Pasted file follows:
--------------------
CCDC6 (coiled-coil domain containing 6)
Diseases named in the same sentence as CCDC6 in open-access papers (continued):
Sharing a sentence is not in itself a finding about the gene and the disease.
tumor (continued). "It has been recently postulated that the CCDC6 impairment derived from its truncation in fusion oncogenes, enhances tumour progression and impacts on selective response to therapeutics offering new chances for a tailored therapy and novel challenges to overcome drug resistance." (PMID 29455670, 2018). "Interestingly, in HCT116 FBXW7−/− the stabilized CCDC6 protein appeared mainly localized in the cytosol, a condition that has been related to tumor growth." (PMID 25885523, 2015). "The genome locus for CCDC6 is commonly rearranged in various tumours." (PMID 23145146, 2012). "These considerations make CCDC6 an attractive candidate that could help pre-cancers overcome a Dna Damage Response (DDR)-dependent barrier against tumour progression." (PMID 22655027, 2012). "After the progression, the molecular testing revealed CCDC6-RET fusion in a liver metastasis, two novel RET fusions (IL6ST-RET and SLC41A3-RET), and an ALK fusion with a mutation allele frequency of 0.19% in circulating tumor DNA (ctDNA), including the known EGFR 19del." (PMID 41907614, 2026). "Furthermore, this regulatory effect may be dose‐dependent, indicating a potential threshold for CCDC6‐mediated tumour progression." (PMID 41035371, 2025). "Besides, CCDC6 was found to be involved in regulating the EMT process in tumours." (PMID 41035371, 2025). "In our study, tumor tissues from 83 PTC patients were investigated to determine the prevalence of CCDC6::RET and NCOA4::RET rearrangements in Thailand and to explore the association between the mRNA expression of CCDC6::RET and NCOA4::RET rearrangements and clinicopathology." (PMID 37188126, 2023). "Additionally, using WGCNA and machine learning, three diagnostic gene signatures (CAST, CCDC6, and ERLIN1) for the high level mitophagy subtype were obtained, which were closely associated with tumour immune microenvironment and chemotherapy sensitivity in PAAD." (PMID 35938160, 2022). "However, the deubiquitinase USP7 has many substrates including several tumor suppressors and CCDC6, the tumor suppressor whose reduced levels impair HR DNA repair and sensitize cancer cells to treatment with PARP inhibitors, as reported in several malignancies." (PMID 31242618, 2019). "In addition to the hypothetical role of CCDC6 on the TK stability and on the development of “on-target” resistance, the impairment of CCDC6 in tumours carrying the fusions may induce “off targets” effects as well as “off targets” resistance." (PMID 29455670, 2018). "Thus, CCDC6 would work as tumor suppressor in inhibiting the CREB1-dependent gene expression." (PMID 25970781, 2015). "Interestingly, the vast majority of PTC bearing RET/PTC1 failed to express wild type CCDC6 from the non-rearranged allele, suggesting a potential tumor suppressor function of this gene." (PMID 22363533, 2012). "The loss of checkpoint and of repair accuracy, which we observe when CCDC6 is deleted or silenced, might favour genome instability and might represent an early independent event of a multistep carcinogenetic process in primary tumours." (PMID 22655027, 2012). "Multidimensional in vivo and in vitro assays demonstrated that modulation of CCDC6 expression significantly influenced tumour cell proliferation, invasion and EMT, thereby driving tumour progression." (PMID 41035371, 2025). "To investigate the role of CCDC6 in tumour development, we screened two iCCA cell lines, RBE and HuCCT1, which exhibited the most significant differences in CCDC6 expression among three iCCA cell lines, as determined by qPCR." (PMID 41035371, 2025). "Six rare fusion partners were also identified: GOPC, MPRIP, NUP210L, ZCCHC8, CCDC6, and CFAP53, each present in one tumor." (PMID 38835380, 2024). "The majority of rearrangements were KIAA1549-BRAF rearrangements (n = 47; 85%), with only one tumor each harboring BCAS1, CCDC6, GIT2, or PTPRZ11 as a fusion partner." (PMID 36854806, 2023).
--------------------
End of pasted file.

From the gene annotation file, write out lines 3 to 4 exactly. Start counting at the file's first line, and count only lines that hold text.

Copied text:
Sharing a sentence is not in itself a finding about the gene and the disease.
tumor (continued). "It has been recently postulated that the CCDC6 impairment derived from its truncation in fusion oncogenes, enhances tumour progression and impacts on selective response to therapeutics offering new chances for a tailored therapy and novel challenges to overcome drug resistance." (PMID 29455670, 2018). "Interestingly, in HCT116 FBXW7−/− the stabilized CCDC6 protein appeared mainly localized in the cytosol, a condition that has been related to tumor growth." (PMID 25885523, 2015). "The genome locus for CCDC6 is commonly rearranged in various tumours." (PMID 23145146, 2012). "These considerations make CCDC6 an attractive candidate that could help pre-cancers overcome a Dna Damage Response (DDR)-dependent barrier against tumour progression." (PMID 22655027, 2012). "After the progression, the molecular testing revealed CCDC6-RET fusion in a liver metastasis, two novel RET fusions (IL6ST-RET and SLC41A3-RET), and an ALK fusion with a mutation allele frequency of 0.19% in circulating tumor DNA (ctDNA), including the known EGFR 19del." (PMID 41907614, 2026). "Furthermore, this regulatory effect may be dose‐dependent, indicating a potential threshold for CCDC6‐mediated tumour progression." (PMID 41035371, 2025). "Besides, CCDC6 was found to be involved in regulating the EMT process in tumours." (PMID 41035371, 2025). "In our study, tumor tissues from 83 PTC patients were investigated to determine the prevalence of CCDC6::RET and NCOA4::RET rearrangements in Thailand and to explore the association between the mRNA expression of CCDC6::RET and NCOA4::RET rearrangements and clinicopathology." (PMID 37188126, 2023). "Additionally, using WGCNA and machine learning, three diagnostic gene signatures (CAST, CCDC6, and ERLIN1) for the high level mitophagy subtype were obtained, which were closely associated with tumour immune microenvironment and chemotherapy sensitivity in PAAD." (PMID 35938160, 2022). "However, the deubiquitinase USP7 has many substrates including several tumor suppressors and CCDC6, the tumor suppressor whose reduced levels impair HR DNA repair and sensitize cancer cells to treatment with PARP inhibitors, as reported in several malignancies." (PMID 31242618, 2019). "In addition to the hypothetical role of CCDC6 on the TK stability and on the development of “on-target” resistance, the impairment of CCDC6 in tumours carrying the fusions may induce “off targets” effects as well as “off targets” resistance." (PMID 29455670, 2018). "Thus, CCDC6 would work as tumor suppressor in inhibiting the CREB1-dependent gene expression." (PMID 25970781, 2015). "Interestingly, the vast majority of PTC bearing RET/PTC1 failed to express wild type CCDC6 from the non-rearranged allele, suggesting a potential tumor suppressor function of this gene." (PMID 22363533, 2012). "The loss of checkpoint and of repair accuracy, which we observe when CCDC6 is deleted or silenced, might favour genome instability and might represent an early independent event of a multistep carcinogenetic process in primary tumours." (PMID 22655027, 2012). "Multidimensional in vivo and in vitro assays demonstrated that modulation of CCDC6 expression significantly influenced tumour cell proliferation, invasion and EMT, thereby driving tumour progression." (PMID 41035371, 2025). "To investigate the role of CCDC6 in tumour development, we screened two iCCA cell lines, RBE and HuCCT1, which exhibited the most significant differences in CCDC6 expression among three iCCA cell lines, as determined by qPCR." (PMID 41035371, 2025). "Six rare fusion partners were also identified: GOPC, MPRIP, NUP210L, ZCCHC8, CCDC6, and CFAP53, each present in one tumor." (PMID 38835380, 2024). "The majority of rearrangements were KIAA1549-BRAF rearrangements (n = 47; 85%), with only one tumor each harboring BCAS1, CCDC6, GIT2, or PTPRZ11 as a fusion partner." (PMID 36854806, 2023).